After rising too far too quickly over the last several months, many electric vehicle (EV) stocks have pumped their brakes, causing their share prices to crash in slow motion in recent weeks.
Workhorse [WKHS] is no different. Workhorse’s share price climbed just shy of 109% from the start of the year to close at an all-year high of $41.34 on 4 February, before declining dramatically in the following months. As of close on 14 May, Workhorse’s share price was down 80.41% since this peak, and 62.18% for the year to date.
The iShares Self-Driving EV and Technology ETF [IDRV] has gained 83.49% in the last 12 months through 14 May’s close, but is up just 5.21% year-to-date and has fallen 4.16% in the last month. It’s a similar story for the Global X Autonomous & Electric Vehicles ETF [DRIV], which has gained 102.69% and 9.91% in the last year and year-to-date respectively, but has dropped 3.97% in the last month.
There are several reasons the EV industry has hit the buffers. Fears of inflation rates rising have pushed up bond yields and pushed down the share prices of companies that are often valued on their future cash flow and on the assumption that their growth will accelerate in the near-future.
The EV industry is well known for producing and selling far fewer units than the average auto manufacturer but at a higher mark-up.
Another factor that has caused the EV industry to veer off course has been the global chip crunch, which has affected the wider auto industry, as well as the electronics giants. Ford [F] and General Motors [GM] are just two manufacturers that have been forced to shut or cut production at plants in North America due to the shortage of semiconductors.
Given this background, it’s not hard to see why Workhorse’s share price went off the rails after a poor first quarter 2021 earnings report.
Workhorse’s share price suffers from revenue shortfall
For the three months to the end of March, Workhorse posted revenue of $0.5m, up more than 500% on the $0.08m revenue posted in Q1 2020. Though this may seem impressive, it was a long way off the Wall Street consensus of $2.3m.
The Ohio-based company reported a net loss of $120.5m versus a profit of $4.8m in the year-ago quarter. Its operating loss was $153.1m versus a year-ago loss of $8.3m. Research and development spend doubled year-over-year from $1.9m to $3.9m.
To compound matters, the company only shipped six trucks in the first quarter. Though it said during the earnings call that it had manufactured 38 units of its C-Series van — double the total in the whole of 2020 — it also slashed its full-year production forecast by nearly half — from 1,800 units to 1,000.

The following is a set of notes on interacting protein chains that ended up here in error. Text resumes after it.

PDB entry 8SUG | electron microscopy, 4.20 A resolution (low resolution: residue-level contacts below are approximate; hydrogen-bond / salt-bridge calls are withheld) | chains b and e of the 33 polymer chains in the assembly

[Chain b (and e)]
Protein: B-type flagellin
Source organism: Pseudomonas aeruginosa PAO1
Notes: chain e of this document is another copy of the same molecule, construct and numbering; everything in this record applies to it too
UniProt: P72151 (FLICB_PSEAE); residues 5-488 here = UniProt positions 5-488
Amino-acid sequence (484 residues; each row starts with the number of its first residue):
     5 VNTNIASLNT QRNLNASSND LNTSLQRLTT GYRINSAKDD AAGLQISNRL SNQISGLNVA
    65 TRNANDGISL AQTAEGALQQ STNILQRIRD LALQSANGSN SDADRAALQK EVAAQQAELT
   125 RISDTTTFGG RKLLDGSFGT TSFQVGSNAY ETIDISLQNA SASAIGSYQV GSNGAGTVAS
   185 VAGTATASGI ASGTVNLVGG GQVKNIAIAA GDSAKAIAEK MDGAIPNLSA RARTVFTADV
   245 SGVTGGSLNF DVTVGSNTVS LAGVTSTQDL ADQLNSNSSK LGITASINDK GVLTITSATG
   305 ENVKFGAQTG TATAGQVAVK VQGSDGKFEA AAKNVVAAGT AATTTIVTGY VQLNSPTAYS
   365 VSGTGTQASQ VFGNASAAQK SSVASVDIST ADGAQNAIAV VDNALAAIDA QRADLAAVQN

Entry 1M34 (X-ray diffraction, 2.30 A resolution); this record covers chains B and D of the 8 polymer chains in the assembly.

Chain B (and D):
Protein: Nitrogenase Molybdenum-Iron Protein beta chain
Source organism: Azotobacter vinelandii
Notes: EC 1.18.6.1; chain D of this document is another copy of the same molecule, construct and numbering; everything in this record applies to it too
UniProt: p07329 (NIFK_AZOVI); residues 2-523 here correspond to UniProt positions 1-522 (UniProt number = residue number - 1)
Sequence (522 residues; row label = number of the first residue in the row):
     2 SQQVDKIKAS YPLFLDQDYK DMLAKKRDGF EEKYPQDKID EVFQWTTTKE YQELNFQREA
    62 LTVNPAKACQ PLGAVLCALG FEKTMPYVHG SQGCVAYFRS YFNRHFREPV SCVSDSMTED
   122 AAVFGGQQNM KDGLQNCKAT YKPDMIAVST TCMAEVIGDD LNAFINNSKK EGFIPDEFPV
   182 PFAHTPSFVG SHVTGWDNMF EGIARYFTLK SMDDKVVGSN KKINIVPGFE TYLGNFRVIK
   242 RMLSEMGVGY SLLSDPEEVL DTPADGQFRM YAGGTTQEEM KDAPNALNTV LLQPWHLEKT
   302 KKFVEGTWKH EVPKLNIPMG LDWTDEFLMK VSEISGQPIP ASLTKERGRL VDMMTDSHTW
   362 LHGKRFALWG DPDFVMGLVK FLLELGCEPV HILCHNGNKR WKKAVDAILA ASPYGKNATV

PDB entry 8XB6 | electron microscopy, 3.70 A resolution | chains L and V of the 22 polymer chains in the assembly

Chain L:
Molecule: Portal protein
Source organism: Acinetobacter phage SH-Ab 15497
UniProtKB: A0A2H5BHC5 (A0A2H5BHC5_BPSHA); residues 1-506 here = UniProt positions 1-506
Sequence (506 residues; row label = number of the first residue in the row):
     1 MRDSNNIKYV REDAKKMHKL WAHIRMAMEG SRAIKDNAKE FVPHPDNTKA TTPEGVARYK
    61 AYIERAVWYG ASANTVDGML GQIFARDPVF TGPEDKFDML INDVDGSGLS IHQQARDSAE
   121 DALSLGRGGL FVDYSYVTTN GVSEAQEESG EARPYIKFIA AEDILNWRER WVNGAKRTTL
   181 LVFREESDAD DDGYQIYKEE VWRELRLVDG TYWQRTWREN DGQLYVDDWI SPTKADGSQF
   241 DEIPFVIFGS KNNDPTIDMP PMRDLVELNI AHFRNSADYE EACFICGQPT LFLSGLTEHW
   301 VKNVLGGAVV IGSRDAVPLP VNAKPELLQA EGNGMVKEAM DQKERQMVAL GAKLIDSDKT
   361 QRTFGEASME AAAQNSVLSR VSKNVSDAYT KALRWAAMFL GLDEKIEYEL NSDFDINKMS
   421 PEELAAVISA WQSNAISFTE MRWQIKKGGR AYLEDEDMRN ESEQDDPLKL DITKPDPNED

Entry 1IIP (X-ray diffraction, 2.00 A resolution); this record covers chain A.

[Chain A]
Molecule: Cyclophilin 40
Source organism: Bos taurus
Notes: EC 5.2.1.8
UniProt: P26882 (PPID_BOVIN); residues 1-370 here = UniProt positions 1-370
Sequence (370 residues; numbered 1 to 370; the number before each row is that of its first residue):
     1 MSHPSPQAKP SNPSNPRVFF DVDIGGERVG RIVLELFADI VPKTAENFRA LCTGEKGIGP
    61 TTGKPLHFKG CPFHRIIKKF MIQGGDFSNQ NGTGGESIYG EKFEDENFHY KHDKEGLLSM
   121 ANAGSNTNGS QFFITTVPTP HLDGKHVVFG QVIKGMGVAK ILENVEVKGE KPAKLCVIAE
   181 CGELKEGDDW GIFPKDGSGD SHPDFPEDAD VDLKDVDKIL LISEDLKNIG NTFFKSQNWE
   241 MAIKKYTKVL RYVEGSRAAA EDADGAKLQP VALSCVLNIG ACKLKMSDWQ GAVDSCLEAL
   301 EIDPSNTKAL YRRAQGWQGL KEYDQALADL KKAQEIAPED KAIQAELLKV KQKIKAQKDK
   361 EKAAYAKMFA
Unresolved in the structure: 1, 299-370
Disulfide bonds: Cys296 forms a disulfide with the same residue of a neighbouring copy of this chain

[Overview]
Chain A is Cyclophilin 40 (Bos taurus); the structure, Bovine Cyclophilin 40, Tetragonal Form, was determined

Shipped by Workhorse in Q1
Duane Hughes, CEO of Workhorse, pinned the poor results and production delays on the bottlenecks that had throttled the wider auto industry. The semiconductor shortage has had a knock-on effect on the shipment of raw materials and other components.
Mixed reactions to earnings
Since reporting earnings on the morning of 10 May, Workhorse’s share price has fallen 15.98% through 14 May. However, even though the stock fell off a cliff in February, it’s still up by 212.74% from this time 12 months ago.
The sell-off earlier this year came after the company lost out on a big US Postal Service contract to Oshkosh [OSK].
“While investors are clearly shooting first and asking questions later, we believe that Workhorse could present a compelling entry point following the about 50% sell off,” Jeffrey Osborne, an analyst with Cowen, wrote in a note to clients, seen by Bloomberg at the time.
"We believe that Workhorse could present a compelling entry point" - Jeffrey Osborne, Cowen analyst
Osborne maintained an outperform rating, but lowered his price target from $25 to $18 in February, which would imply a 122.22% increase from Workhorse’s share price on 14 May. No new note has been provided since the Q1 earnings call.
Others on Wall Street are less bullish on the stock. Roth Capital has cut its price target from $15 to $8.50 following the poor Q1 results.
Looking ahead, all eyes will be on whether Workhorse manages to meet, or even surpass, its production target for the fiscal year.
Given that the company announced during the Q4 2020 earnings call that it had a backlog of 8,000 vehicles, plus the fact the semiconductor shortage is likely to persist into next year at the earliest, production snags and delays could continue to dent Workhorse’s share price for the foreseeable future.